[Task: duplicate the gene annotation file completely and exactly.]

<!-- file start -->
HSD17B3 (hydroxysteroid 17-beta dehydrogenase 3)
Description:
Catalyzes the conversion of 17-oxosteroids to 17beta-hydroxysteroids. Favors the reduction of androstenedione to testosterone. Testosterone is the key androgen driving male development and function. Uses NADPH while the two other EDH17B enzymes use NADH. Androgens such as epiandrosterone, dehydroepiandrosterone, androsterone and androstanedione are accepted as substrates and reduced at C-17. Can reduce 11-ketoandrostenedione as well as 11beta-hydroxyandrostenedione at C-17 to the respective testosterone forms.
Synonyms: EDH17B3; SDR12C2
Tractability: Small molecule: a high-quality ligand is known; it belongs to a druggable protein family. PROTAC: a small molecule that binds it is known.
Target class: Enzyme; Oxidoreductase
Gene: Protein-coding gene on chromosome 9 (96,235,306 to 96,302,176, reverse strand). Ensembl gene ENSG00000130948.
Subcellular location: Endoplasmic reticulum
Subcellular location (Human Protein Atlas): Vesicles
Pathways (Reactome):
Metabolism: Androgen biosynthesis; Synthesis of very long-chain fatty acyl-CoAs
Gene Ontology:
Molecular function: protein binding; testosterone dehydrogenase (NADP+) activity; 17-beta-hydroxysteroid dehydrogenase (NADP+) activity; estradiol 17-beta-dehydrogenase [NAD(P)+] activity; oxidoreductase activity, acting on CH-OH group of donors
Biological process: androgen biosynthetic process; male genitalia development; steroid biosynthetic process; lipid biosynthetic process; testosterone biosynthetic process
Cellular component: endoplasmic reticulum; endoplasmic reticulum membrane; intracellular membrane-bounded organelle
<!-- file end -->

HSD17B3 (hydroxysteroid 17-beta dehydrogenase 3)
Description:
Catalyzes the conversion of 17-oxosteroids to 17beta-hydroxysteroids. Favors the reduction of androstenedione to testosterone. Testosterone is the key androgen driving male development and function. Uses NADPH while the two other EDH17B enzymes use NADH. Androgens such as epiandrosterone, dehydroepiandrosterone, androsterone and androstanedione are accepted as substrates and reduced at C-17. Can reduce 11-ketoandrostenedione as well as 11beta-hydroxyandrostenedione at C-17 to the respective testosterone forms.
Synonyms: EDH17B3; SDR12C2
Tractability: Small molecule: a high-quality ligand is known; it belongs to a druggable protein family. PROTAC: a small molecule that binds it is known.
Target class: Enzyme; Oxidoreductase
Gene: Protein-coding gene on chromosome 9 (96,235,306 to 96,302,176, reverse strand). Ensembl gene ENSG00000130948.
Subcellular location: Endoplasmic reticulum
Subcellular location (Human Protein Atlas): Vesicles
Pathways (Reactome):
Metabolism: Androgen biosynthesis; Synthesis of very long-chain fatty acyl-CoAs
Gene Ontology:
Molecular function: protein binding; testosterone dehydrogenase (NADP+) activity; 17-beta-hydroxysteroid dehydrogenase (NADP+) activity; estradiol 17-beta-dehydrogenase [NAD(P)+] activity; oxidoreductase activity, acting on CH-OH group of donors
Biological process: androgen biosynthetic process; male genitalia development; steroid biosynthetic process; lipid biosynthetic process; testosterone biosynthetic process
Cellular component: endoplasmic reticulum; endoplasmic reticulum membrane; intracellular membrane-bounded organelle